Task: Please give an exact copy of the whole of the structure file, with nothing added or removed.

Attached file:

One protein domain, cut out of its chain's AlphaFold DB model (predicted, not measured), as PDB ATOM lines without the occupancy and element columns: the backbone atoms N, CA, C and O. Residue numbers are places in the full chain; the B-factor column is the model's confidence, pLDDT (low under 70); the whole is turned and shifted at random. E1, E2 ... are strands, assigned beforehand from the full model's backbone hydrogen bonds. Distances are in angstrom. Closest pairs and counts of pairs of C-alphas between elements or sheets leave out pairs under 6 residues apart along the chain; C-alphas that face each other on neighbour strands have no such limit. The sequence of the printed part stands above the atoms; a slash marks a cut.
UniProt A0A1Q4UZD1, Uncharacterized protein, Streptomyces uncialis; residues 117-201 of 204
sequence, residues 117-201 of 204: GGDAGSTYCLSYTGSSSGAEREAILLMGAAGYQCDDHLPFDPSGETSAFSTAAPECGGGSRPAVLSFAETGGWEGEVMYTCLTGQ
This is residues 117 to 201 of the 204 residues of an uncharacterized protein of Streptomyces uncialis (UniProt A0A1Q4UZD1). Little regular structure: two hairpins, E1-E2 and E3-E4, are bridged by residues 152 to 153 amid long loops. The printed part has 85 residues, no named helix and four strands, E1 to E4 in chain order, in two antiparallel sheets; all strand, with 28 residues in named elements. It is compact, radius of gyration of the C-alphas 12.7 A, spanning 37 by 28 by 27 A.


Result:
One protein domain, cut out of its chain's AlphaFold DB model (predicted, not measured), as PDB ATOM lines without the occupancy and element columns: the backbone atoms N, CA, C and O. Residue numbers are places in the full chain; the B-factor column is the model's confidence, pLDDT (low under 70); the whole is turned and shifted at random. E1, E2 ... are strands, assigned beforehand from the full model's backbone hydrogen bonds. Distances are in angstrom. Closest pairs and counts of pairs of C-alphas between elements or sheets leave out pairs under 6 residues apart along the chain; C-alphas that face each other on neighbour strands have no such limit. The sequence of the printed part stands above the atoms; a slash marks a cut.
UniProt A0A1Q4UZD1, Uncharacterized protein, Streptomyces uncialis; residues 117-201 of 204
sequence, residues 117-201 of 204: GGDAGSTYCLSYTGSSSGAEREAILLMGAAGYQCDDHLPFDPSGETSAFSTAAPECGGGSRPAVLSFAETGGWEGEVMYTCLTGQ
This is residues 117 to 201 of the 204 residues of an uncharacterized protein of Streptomyces uncialis (UniProt A0A1Q4UZD1). Little regular structure: two hairpins, E1-E2 and E3-E4, are bridged by residues 152 to 153 amid long loops. The printed part has 85 residues, no named helix and four strands, E1 to E4 in chain order, in two antiparallel sheets; all strand, with 28 residues in named elements. It is compact, radius of gyration of the C-alphas 12.7 A, spanning 37 by 28 by 27 A.